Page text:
How Do People Get Injured In Elevators?
Elevators are easy. You step in, press a button, and the cabin delivers you to your desired floor. But while all that may be the case, it also tends to make us overlook the dangers of an elevator. Certainly, when properly maintained and in working order, most all elevators are safe. But often, elevators are not in proper, working order.
Elevators actually injure around 17,000 every single year. They do kill people also, but often, the deaths occur to those who are actually working on, repairing, or servicing the elevators.
It may seem puzzling how elevators can manage to injure anyone. But a properly working elevator is a calculated, balanced dance between the interior cabin of the elevator, the elevator’s shaft, and the floors that the cabin will stop at.
Alignment With the Floor
When getting in and off of an elevator, the interior elevator cabin must align, exactly, with the outside floor. Even the slightest deviation can cause a dangerous ledge, which can cause serious injury, whether you are on the higher or lower lip of the ledge.
That means that the elevator must stop exactly at the alignment of the floor. When elevators aren’t properly maintained, this doesn’t happen, and injury can result.
The Speed and Consistency
Once you are on the elevator, the elevator normally moves at a safe, consistent speed. But poorly maintained or damaged elevators don’t do this—there can be jerking movements, sudden stops, or even small dips. And while a small, quick dip or drop isn’t as dangerous as a (thankfully, very rare) free-fall plunge, a sudden, quick drop by the elevator can cause those inside the cabin to fall, or even damage limbs that aren’t braced for the drop.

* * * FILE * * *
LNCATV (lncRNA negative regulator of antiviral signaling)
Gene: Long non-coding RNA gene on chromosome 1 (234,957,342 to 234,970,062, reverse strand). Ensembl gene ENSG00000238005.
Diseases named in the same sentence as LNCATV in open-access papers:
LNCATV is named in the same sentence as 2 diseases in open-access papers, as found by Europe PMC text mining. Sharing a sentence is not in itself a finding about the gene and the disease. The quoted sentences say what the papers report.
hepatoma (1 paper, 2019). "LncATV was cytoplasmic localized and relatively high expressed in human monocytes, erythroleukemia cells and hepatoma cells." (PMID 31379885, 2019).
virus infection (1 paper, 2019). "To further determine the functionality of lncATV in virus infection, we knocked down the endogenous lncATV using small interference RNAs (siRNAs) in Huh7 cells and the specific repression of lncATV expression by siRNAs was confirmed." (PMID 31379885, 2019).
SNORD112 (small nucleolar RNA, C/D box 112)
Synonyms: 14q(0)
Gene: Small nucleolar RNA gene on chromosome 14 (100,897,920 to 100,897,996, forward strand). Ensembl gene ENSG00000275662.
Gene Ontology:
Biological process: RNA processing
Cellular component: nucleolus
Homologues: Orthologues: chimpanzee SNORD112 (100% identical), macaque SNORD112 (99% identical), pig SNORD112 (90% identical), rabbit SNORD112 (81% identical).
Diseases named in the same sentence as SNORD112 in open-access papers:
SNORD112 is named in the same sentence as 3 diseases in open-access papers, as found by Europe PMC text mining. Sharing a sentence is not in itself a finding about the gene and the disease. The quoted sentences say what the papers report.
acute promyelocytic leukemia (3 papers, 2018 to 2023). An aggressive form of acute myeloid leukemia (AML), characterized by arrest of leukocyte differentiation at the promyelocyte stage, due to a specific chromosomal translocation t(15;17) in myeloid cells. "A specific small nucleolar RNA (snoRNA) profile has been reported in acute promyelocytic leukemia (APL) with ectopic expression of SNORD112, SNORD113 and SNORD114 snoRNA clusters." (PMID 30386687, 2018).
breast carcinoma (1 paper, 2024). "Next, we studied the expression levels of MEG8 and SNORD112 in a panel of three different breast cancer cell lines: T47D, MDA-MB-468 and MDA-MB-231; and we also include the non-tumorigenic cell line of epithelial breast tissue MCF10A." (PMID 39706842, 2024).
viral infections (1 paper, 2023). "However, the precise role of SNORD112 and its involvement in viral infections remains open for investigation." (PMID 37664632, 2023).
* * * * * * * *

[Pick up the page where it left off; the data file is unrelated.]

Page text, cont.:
The doors to an elevator are designed to open up when they feel any resistance, to avoid crushing people when they close. But some doors aren’t so sensitive, and can still force themselves closed when small or weaker limbs—such as those of children or the elderly—are in the way.
Some doors may not be properly calibrated, and may not even react to resistance, and may still try to close, even when the doors “feel” a human body part between them.
Falling Down the Shaft
Of course, then there is what many consider to be the nightmare scenario-the cabin of the elevator completely not being there as people step inside of it, thus leaving them to fall down the shaft of the elevator. The hope is that people can see the cabin is not there, and thus, that they won’t fall down the shaft, but many people, busy and distracted, may not see that.
This represents a major malfunction, and one that the property owner can be sued for.
Elevator accidents can have many possible defendants-maintenance companies, property owners, and others. Call the West Palm Beach personal injury attorneys at Pike & Lustig today if you are injured in or while using an elevator.